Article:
Right now there are 121 charter cities in California, up from 107 in 2007. But there are aggressive opponents who regard cities’ exercise of their charter authority (as cited above from the Murrieta staff report) to be an attack on their hegemony. In 2011 and 2012, unions spent jaw-dropping amounts per voter on campaigns to convince voters to reject reasonable proposed charters.

Charters were defeated in Rancho Palos Verdes, Auburn, Costa Mesa, Escondido, and Grover Beach, to the dismay of civic leaders whose local grassroots efforts were rolled over by well-funded union-backed professional campaign operations. Unions are now ready to crush California’s federalist rebellion once and for all in 2013 and 2014.

As one strategy, they are infiltrating and trying to neutralize the League of California Cities as an organization that provides information to cities looking at charters. A union-affiliated group called www.SmartCitiesPrevail.org is trying to influence the League of California Cities through sponsorship, partnership, and participation in the League’s Transportation, Communication & Public Works Committee.

Unions are aggressively opposing charters when proposed on the local level and are trying to derail proposals through charter review commissions (a strategy that worked for unions in Elk Grove, Redding, and other cities). See the newspaper articles listed below for evidence.

Union lobbyists also have a bill now in the California State Legislature (Senate Bill 7) introduced by Senate leader Darrell Steinberg and a Republican State Senator, Anthony Cannella. It will cut off state funding for cities that use their constitutional charter authority to establish their own policies concerning state-mandated construction wage rates. (See Bill Introduced in State Senate to Suppress Authority of California’s Charter Cities to Establish Their Own Policies on Government-Mandated Construction Wage Rates – www.LaborIssuesSolutions.com – February 20, 2013.)

This bill adopts the same concept of crushing charter city authority as did the union-backed Senate Bill 922 in 2011 and Senate Bill 829 in 2012 (two bills pushed by Senator Michael Rubio, who just resigned to take a lobbying position with Chevron). These two laws cut off state money to charter cities that adopt policies prohibiting those cities from requiring construction contractors to sign a Project Labor Agreement with unions as a condition of work.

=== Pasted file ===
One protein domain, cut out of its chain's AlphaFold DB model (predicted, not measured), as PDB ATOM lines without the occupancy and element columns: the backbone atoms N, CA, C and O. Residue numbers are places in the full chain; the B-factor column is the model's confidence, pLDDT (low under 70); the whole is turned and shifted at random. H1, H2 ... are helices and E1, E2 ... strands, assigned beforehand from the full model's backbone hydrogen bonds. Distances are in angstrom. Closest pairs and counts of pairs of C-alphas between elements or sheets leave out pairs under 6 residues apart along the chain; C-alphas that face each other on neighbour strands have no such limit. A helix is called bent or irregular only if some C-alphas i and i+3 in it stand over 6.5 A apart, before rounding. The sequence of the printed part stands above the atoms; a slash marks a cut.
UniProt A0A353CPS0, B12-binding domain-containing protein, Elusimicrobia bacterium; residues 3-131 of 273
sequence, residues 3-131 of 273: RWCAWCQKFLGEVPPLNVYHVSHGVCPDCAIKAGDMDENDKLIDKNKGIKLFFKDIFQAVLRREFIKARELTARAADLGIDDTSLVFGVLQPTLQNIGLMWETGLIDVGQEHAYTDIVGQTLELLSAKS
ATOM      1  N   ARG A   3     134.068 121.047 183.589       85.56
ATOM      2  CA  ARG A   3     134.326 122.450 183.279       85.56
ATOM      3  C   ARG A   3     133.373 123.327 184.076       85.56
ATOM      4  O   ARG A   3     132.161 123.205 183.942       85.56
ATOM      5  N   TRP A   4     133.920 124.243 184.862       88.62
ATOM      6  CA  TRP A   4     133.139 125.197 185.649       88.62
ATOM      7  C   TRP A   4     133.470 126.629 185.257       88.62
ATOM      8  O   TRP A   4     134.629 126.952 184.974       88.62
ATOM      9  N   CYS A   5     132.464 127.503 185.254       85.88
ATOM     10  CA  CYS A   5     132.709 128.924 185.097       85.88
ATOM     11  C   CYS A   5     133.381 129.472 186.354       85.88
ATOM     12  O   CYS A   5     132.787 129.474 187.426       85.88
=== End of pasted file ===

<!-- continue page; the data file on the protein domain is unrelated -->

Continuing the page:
Threatening to withhold money as a tactic to force a government to submit to centralized authority may remind you of warnings in the dissent in the U.S. Supreme Court decision in June 2012 concerning the constitutionality of Obamacare:

Structural protections – notably, the restraints imposed by federalism and separation of powers – are less romantic and have less obvious a connection to personal freedom…The fragmentation of power produced by the structure of our Government is central to liberty, and when we destroy it, we place liberty at peril…[The] practice of attaching conditions to federal funds greatly increases federal power…This formidable power, if not checked in any way, would present a grave threat to the system of federalism created by our Constitution…Coercing States to accept conditions risks the destruction of the “unique role of the States in our system.”

While the same principles would seemingly apply to the relationship of state and local governments, forces at the state capitol seem to prefer an overbearing centralized government that can solve problems with broad strokes of alleged social justice.

With bills such as SB 922, SB 829, and SB 7 deemed as acceptable modes of governance by the legislative supermajority and the governor, I anticipate a union-backed effort in the future to repeal outright the section of the California Constitution (Article XI, Section 3) that allows cities to govern their own municipal affairs under a charter. It would be an effective way to eliminate another one of the diminishing number of checks and balances that interfere with utopian schemes planned under the benevolent and enlightened one-party state.